He had previously written his commentaries on the epistles to the Galatians (1865), Philippians (1868) and Colossians (1875), the notes to which were distinguished by sound judgment and enriched from his large store of patristic and classical learning.
But it can be shown to be no more so than that of Galatians (Zahn, Einleitung, i.
The other class of mercenaries were Gauls, and from the time of the Gallic invasion of Asia Minor in 279 Gauls or Galatians were a regular constituent in all armies.
The prosperity of the city, rudely shaken by the Galatians and the Bithynians, was utterly destroyed in the Mithradatic war.
P. Migne, Cursus Patrologiae Latinae, viii., include commentaries on Galatians, Ephesians and Philippians; De Trinitate contra Arium; Ad Justinum Manichaeum de Vera Came Christi; and a little tract on "The Evening and the Morning were one day" (the genuineness of the last two is doubtful).
In addition to the books already named, he wrote Italian expositions of Romans (Geneva, 1545) and Galatians (Augsburg, 1546).
This precipitated a very serious conflict, of which we learn something from the Epistle to the Galatians and the Book of Acts (xv.
13, and his efforts to establish his own apostolic character to the satisfaction of the Corinthians and Galatians (I Cor.
At present, both in N and B, Hebrews is placed after 2 Thess., but in B there is also a continuous numeration of sections throughout the epistles, according to which I to 58 cover Romans to Galatians, but Ephesians, the next epistle, begins with 70 instead of 59, and the omitted section numbers are found in Hebrews.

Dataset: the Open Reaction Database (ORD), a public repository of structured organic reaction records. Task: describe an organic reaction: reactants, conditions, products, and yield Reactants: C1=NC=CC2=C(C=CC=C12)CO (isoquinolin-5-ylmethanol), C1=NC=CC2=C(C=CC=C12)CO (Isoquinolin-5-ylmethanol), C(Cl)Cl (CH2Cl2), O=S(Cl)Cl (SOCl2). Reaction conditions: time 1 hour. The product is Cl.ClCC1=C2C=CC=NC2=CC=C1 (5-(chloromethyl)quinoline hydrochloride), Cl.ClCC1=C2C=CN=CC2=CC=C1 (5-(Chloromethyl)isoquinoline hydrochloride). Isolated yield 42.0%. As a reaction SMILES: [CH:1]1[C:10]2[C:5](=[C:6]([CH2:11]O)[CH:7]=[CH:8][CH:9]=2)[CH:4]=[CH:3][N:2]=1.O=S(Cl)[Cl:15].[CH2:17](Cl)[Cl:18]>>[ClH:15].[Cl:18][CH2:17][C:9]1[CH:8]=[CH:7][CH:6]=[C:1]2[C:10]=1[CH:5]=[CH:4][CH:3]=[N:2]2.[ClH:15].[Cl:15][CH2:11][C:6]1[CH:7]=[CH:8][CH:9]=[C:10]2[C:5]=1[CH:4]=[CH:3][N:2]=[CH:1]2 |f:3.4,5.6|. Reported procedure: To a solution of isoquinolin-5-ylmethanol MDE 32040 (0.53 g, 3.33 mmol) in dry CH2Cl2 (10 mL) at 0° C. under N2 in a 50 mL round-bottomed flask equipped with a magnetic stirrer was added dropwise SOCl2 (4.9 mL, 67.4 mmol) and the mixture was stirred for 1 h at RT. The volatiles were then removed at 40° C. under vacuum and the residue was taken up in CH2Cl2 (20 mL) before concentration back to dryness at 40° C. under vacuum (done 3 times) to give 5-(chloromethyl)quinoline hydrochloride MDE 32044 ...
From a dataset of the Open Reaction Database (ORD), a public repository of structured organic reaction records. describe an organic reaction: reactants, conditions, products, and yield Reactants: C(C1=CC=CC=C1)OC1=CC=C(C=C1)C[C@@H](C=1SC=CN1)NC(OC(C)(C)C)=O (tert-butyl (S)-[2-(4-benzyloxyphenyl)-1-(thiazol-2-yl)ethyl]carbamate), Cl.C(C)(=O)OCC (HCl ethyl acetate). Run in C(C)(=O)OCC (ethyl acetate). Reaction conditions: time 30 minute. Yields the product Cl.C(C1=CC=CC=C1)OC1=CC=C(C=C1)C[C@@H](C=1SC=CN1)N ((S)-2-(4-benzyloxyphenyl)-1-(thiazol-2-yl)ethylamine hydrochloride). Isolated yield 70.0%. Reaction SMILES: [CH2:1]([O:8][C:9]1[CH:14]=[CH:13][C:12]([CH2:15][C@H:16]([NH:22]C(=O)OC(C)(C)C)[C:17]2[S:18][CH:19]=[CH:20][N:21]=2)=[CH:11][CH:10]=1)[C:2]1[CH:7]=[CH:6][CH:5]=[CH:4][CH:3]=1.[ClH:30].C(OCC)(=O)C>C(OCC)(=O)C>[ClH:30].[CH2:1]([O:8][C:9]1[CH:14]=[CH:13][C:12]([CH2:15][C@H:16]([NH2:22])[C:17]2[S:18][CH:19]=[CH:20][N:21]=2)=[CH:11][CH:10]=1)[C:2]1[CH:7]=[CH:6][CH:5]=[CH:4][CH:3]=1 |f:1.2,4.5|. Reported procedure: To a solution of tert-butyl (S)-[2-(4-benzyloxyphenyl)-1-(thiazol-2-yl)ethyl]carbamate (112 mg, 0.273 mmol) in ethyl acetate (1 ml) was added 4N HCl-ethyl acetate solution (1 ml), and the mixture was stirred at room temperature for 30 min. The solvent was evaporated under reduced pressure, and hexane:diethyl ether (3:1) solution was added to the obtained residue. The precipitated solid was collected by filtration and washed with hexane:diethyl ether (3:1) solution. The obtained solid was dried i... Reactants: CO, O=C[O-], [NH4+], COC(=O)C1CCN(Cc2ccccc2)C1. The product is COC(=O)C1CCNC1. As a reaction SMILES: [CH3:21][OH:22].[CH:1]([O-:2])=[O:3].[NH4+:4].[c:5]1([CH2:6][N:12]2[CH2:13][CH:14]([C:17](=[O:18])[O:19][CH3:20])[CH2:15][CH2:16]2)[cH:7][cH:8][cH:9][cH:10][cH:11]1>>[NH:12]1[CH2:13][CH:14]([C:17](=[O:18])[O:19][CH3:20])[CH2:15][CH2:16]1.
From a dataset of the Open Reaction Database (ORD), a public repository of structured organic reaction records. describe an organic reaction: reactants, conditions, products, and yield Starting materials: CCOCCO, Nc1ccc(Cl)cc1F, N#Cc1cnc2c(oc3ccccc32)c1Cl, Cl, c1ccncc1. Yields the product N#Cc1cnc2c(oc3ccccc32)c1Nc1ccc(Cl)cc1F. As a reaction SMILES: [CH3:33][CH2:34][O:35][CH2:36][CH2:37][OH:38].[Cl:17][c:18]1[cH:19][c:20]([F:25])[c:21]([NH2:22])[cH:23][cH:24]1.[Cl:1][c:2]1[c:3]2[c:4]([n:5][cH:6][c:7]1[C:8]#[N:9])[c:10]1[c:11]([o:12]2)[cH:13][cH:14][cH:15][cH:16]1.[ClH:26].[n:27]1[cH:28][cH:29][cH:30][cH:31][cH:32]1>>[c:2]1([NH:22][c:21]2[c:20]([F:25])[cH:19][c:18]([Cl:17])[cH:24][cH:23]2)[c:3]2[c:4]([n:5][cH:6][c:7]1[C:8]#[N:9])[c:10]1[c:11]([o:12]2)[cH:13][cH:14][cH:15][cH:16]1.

Obviously, the archetype placed Hebrews between Galatians and Ephesians, but the scribe altered the order and put it between 2 Thess.
Starting from Galatians and 1 Corinthians, which are obviously the genuine letters of a Christian leader called Paul to his converts, Baur accepted 2 Corinthians and Romans as the work of the same hand.
Indications given in the Acts; (ii.) on the evidence of the Epistle to the Galatians, which, though in appearance more precise, can be and is interpreted in very different ways.
Most critics, indeed, are now agreed that the fourteen years are to be calculated from the conversion; and most of them still hold that the visit of Galatians ii.
In that case, of course, the two visits of Galatians i.
The new view clears away some manifest difficulties in the reconciliation of the Epistle and the Acts, and the early date for Galatians in relation to the other Pauline epistles is not so improbable as it may seem; but the chronology still appears more satisfactory on the older view, which enables the conversion to be placed at least three years later than on the alternative theory.
They were henceforth ranked as "Galatians" by the outside world equally with their overlords, and it was from their numbers that the "Galatian" slaves who figure in the markets of the ancient world were drawn.